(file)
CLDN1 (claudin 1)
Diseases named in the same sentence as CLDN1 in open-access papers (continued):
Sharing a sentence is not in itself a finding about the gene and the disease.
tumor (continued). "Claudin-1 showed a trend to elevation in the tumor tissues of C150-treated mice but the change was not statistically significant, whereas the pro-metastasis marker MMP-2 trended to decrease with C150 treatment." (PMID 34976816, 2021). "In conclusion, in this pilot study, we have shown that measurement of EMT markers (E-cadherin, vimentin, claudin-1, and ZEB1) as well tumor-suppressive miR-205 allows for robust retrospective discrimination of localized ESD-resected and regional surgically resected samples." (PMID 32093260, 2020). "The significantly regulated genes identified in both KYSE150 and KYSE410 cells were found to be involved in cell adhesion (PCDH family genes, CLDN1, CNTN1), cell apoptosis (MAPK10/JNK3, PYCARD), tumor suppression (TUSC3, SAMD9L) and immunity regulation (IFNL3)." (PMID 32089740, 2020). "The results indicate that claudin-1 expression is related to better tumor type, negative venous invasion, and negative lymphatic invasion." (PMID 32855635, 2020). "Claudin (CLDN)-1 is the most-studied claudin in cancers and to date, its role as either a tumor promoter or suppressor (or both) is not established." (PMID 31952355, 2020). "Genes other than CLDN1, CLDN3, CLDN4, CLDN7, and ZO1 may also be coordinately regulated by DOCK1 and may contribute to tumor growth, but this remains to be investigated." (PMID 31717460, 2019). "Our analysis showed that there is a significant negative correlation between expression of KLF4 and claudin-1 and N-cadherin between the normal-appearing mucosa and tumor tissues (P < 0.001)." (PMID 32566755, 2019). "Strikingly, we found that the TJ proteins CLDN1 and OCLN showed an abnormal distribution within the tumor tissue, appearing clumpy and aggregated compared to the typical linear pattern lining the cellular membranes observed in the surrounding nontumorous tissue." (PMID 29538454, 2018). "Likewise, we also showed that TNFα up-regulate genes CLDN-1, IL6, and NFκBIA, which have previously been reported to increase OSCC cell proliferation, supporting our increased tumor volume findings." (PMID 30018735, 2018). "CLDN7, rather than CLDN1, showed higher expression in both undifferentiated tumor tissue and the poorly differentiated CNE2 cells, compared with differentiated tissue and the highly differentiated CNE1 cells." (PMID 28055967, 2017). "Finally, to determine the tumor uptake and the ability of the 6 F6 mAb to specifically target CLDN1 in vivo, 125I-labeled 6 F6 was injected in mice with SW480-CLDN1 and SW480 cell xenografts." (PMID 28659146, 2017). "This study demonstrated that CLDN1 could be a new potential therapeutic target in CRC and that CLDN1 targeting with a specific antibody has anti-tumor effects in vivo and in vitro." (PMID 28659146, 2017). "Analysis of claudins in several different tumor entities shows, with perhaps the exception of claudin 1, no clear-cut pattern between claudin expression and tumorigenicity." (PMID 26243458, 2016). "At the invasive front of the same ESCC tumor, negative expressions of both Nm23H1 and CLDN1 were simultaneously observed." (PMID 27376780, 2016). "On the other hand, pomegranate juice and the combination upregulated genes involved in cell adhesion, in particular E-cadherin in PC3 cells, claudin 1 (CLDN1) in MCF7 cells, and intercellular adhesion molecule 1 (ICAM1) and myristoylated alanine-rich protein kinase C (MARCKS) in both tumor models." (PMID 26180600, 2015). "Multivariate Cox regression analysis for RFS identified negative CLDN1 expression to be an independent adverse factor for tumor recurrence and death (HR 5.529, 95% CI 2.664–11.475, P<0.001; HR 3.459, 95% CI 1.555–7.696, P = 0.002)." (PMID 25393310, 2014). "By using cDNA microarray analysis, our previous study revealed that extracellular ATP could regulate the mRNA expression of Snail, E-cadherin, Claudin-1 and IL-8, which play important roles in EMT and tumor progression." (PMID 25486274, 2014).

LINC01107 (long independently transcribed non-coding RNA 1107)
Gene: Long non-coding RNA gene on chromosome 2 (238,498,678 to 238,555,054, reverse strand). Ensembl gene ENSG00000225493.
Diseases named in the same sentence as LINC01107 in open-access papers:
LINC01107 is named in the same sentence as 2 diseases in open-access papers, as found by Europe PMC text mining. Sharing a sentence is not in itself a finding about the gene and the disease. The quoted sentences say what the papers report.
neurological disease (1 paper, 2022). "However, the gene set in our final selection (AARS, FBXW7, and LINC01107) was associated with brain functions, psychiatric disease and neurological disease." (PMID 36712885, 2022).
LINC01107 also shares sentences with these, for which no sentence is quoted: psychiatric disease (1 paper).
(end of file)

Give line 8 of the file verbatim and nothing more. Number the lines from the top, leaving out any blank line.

LINC01107 is named in the same sentence as 2 diseases in open-access papers, as found by Europe PMC text mining. Sharing a sentence is not in itself a finding about the gene and the disease. The quoted sentences say what the papers report.